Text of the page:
Get STRONGER, Get FASTER!

Your thoughts?

Weak Men Can’t Jump

9 Sep

athletic-gear[1]First of all, I must admit that I “stole” the title for this blog from a t-shirt I saw this summer while at Cedar Point with my daughters and their friends.  Obviously, it’s a clever play on a similar phrase.  But it’s also true, with regard to the relationship between lower-extremity strength and explosive power, and vertical jump.

Whenever I acquire a new client, I like to discuss his or her training goals.  I feel that the better I understand an athlete’s motivation for training — and what he or she hopes to derive from it — the better I can be a resource for that individual’s development and, ultimately, success.

I’ve found that tops on the list of basketball and volleyball players, and track and field “jumpers,” is the desire to increase their vertical jump.  My advice is always the same, based on volumes of research from the field of exercise science and human performance:  If you want to improve your lower-body explosive strength and increase your vertical jump, hit the weight room and focus on heavy-weight/low repetition squats and squat type exercises, and plyometrics.

Avoid the vertical jump programs that promise huge increases in your vertical jump in a relatively short period of time.  They’re mostly a waste of time and money.  You have to put in the work necessary to improve anything, including your vertical jump.  Understand that not everyone has the potential to jump like a young Michael Jordan, but everyone does have the ability to improve upon his or her jumping ability.  The goal should be to improve on your own current abilities, and not to compare yourself with what someone else can do.  Make sure you do your “homework” and consult with a knowledgeable, experienced strength training professional, who can direct and supervise your training efforts.

Olympic lifts (cleans and snatches); plyometric exercises (squat jumps and box jumps); traditional strength training exercises (squats and deadlifts); and non-traditional strength training exercises (kettlebell swings and tire flips) are all examples of exercises that can help you improve your vertical jump ability.

Get STRONGER, Get FASTER!

Your thoughts?

Improve Your Agility with Balance Training

20 Mar

airex_balance_beam_square[1]Balance should be considered as a potential predictor of agility, according to a new Journal of Strength and Conditioning Research study.  The article also cited speed and power development as having an impact on agility; and gender-specific influences  — power development having a greater impact on agility in women, and balance training having a greater impact on agility in men.

Agility isn’t simply how fast you move.  It refers to your ability to accelerate (speed up), decelerate (slow down), and change direction; and how quickly you can recognize and react to a stimulus.  We also acknowledge that agility is contingent upon ground displacement: The stronger you are through the lower extremities, the more force you can generate against the ground.  With practice, increased ground force generation equals improvements in agility-related performance.

Balance training should include unilateral lower-body exercises, such as the single-leg squat, Bulgarian split squat, stepup, single-leg Romanian deadlift; and ankle, knee, and hip balance and stability exercises (pictured).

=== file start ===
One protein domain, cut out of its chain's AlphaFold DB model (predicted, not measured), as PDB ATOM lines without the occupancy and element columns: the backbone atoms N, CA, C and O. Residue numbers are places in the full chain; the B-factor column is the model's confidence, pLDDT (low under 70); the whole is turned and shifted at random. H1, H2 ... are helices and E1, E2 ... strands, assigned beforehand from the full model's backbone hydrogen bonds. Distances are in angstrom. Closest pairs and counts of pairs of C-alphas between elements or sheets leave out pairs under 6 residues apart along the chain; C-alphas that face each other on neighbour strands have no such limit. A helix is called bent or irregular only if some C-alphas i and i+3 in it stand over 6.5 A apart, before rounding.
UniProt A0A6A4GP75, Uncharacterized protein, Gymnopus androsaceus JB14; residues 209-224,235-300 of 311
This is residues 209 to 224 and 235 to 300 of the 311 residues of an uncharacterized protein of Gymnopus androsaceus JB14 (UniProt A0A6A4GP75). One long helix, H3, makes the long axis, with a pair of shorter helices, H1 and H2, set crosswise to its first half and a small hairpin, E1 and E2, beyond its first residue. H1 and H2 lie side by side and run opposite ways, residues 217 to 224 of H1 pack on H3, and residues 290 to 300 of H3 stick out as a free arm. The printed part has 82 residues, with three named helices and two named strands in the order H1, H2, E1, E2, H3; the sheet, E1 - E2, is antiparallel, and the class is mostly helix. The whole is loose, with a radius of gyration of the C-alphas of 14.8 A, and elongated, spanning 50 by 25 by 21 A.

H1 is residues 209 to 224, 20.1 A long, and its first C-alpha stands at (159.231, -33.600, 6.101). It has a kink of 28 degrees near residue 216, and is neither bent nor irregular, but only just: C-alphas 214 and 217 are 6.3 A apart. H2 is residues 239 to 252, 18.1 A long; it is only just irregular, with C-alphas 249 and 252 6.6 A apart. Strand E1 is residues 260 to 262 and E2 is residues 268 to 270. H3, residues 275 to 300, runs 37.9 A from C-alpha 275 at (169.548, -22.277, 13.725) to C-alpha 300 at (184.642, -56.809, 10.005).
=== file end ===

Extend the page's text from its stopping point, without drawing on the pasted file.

Speed training should incorporate max effort sprints, and assisted/resisted (uphill, parachute) running.

To increase power production, perform Olympic lifts (for example, the hang clean), squat jump, single-leg squat jump (also incorporates balance), and plyometrics.

Get STRONGER, Get FASTER!

Your thoughts?

Developing Power vs. Strength

12 Sep

Power is defined as the ability to produce strength quickly.  It is essential to performance in almost every sport since virtually no skill is ever performed slowly.  Fortunately, power is trainable.  Although Speed is a key component of power, Strength also plays a key role.  If you aren’t strong and cannot exert great amounts of force, then you simply won’t be powerful, no matter how fast you move.  To get stronger, you’ve got to train with heavy loads.  Your training program should incorporate three to five sets of exercises performed at no less than 80 percent of your max.  Exercises like Squats, Romanian Deadlifts, Bench Presses, and Rows – done once or twice per week, with heavy loads – will help you get stronger.

Power is a Trainable Skill

The ability to focus, react, and explode as quickly as possible at the right moment is a skill.  Therefore, it must be practiced year round.  This is best accomplished by devoting at least one day per week to power training, more as the season approaches.

Power workouts can include Olympic Lifts (Power Clean, Power Snatch, Push Jerk, etc.) and their variations, Medicine Ball Throws, Plyometrics, Squat Jumps and anything else that involves explosive movements. Every rep should be fast with perfect technique.

It’s not about how much you can lift, but how fast you can lift it. This means you should keep the volume low (no more than six reps per set of Olympic Lifts); lift at 60 to 80 percent of your max; and rest for two to three minutes between sets to fully recover. Also, perform just a few quality exercises rather than a wide variety of exercises at which you might not be as proficient.

Power is Sport-Specific

There are differences between training to increase your vertical jump, improve your long jump, throw harder, and explode out of the starting blocks.  Strength training helps to provide a base.  Power development must reflect the demands of your sport(s).  This can be accomplished by directly practicing your sport or incorporating exercises that mimic the movements you are trying to improve on the  field or court.

Your thoughts?